Around 14 years ago, the FDA, that wise government agency that gave the thumbs up to the likes of Trovan, Fen-Phen, and Vioxx, decided to allow pharmaceutical companies to advertise directly to the public. Since then we have seen a wide variety of drugs marketed with the same zeal as sports cars, beer, and laundry detergent.
Explore This IssueACEP News: Vol 32 – No 12 – December 2013
It’s truly amazing how the people in these advertisements are cured of their ailments. One moment a women is staring blankly into space thinking about how much it would hurt if she jumped off the Sears Tower. Her Golden Retriever reclines at her feet, leash in his mouth, wishing she would. Soon after, she is skipping along the beach, dog leaping for joy, and life is good. Of course, the unsuspecting public doesn’t know that the only drug that will do this is cocaine … Then after a few hours you want to jump off the Sears Tower again.
You can’t watch an evening television program without seeing at least three ads for drugs that enhance erectile function. You would think that every graying 50-year-old guy in the country can’t run the flag up the pole any more. Never mind that it wasn’t all that long ago that one couldn’t utter the word pregnant on television. These ads have messed with the minds of middle-aged men almost as much as the bursting bust line of Barbie did to two or three generations of young women. And the cosmetic surgeons are still reaping the benefits.
So what’s wrong with a few drug ads? Isn’t it all just good information that the consumer can take or leave? People learn all sorts of things about post chemotherapy anemia, heart disease, peripheral vascular disease, and the satisfied couple in twin bathtubs thing.
I guess the advertising would be a good thing if you could buy these drugs one aisle over from the beer and chips and all by yourself you had to choose between Lipitor and Crestor. I can see people studying the package inserts and comparing P-values of the studies. Look here, Marge, this study didn’t have nearly enough patients entered to be significant. Yeah, right. Most people would just choose one just because they like the color of the box. This whole scenario, of course, is not the case. Patients rely on their doctor to make recommendations. Why do they need to be sold on what antihypertensive to take?
The drug companies know that marketing is extremely powerful. Marketing affects presidential elections, sways public opinion on major issues (remember Harry and Louise?), and affects a lifetime of beer consumption. I can still sing the Oscar Mayer wiener jingle from the ad done 35 years ago. Marketing is so powerful that most academic institutions have banned drug reps from their hallowed halls. We can’t have doctors being unduly influenced by a slick salesperson and a free pen. We can, however, have the entire country misled by amplified claims of effectiveness in slick television spots.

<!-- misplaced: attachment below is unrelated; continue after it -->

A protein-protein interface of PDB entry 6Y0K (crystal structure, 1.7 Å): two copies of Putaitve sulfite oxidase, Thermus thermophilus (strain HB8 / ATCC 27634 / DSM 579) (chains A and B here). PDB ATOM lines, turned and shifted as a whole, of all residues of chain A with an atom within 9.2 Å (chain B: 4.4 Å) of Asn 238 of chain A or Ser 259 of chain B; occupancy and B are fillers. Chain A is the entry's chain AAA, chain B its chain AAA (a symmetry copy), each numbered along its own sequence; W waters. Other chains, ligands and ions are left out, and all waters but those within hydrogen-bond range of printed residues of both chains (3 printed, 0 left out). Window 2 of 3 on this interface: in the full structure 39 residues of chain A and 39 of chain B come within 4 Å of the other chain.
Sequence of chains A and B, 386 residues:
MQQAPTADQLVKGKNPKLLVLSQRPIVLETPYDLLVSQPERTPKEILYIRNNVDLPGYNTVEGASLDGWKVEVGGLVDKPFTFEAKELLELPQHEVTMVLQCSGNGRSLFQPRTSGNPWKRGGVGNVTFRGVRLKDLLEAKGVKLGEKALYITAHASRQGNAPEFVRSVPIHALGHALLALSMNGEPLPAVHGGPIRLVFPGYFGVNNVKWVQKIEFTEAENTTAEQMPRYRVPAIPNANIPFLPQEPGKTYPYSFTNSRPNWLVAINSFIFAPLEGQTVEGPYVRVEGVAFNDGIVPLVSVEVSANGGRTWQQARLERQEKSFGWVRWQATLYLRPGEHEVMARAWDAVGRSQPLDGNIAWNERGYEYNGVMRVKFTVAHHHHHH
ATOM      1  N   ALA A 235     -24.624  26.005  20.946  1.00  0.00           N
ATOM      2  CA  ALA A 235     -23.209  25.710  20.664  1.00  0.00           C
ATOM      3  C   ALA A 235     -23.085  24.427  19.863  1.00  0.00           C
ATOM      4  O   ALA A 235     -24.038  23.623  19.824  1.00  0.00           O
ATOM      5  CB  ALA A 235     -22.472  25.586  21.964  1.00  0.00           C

Marketing affects behavior and the gurus from Madison Avenue know that a certain number of patients will ask for the purple pill or that pill that eliminates zits and prevents pregnancy simultaneously – man, if it could only make her look like Barbie too. They also know that rather than taking 5 minutes to explain to the patient why a cheap diuretic is preferred over the fancy new drug, a certain number of doctors will just write the script – especially if they recently got a free pen from the drug rep.
What I find most interesting is the information the companies must disclose about adverse effects. By the end of the ad, you wonder if they are trying to dissuade you from taking it. In rare occurrences Bonagra has made teeth fall out and caused men to buy a new sports car for no apparent reason.
Don’t take Bonagra and marijuana together because the next morning you might regret what you did the prior evening. Call your doctor if you can’t wipe the smile off your face after four hours. I think it’s like the jumbled talk at the end of the car ads. People just ignore it.
I’m sure this whole situation drives the family doctors and the internists crazy. If every third patient was asking why I was not prescribing the cholesterol drug he saw on television, I would become aggravated. Luckily for us they don’t advertise opiates and antibiotics. I can understand why opiates are taboo, plus they sell themselves anyway. Still I would like to see what they would come up with for OxyContin. Yes, it’s long acting, but if you crush the tablet, it’s just like heroin. Plus you can sell half your stash to pay next month’s rent. The disclaimers about lonely and crushing addiction might be a bit discouraging.
In the end, I believe these ads are a colossal waste and do nothing to improve the overall health of the country. If the drug companies wanted to do that, they would just run ads telling us to stop smoking, stop overeating, exercise regularly, and buckle our seatbelts.
We are a free society, yet even in a free society there are reasonable controls that work for the common good. This is why, for example, prostitution is illegal (if you don’t count certain expert witnesses and certain holders of emergency medicine contracts). These ads do nothing for the common good and probably contribute to the obscene cost of health care in this country.
This was less important when most people took responsibility for their own health care insurance. Now that the government has inserted itself and the taxpayer is on the hook, it’s a big deal.
Author’s Note: Since I will not be writing for the new publication, this will be my last essay. It has been my great pleasure and privilege to write for you. You, the men and women who work in the arena and care for the nation’s emergencies at every hour, are my heroes. Best wishes to you and thank you for reading.
Dr. Baehren lives in Ottawa Hills, Ohio. He practices emergency medicine at Wood County Hospital. Your feedback is welcome at DBaehren@premierdocs.com.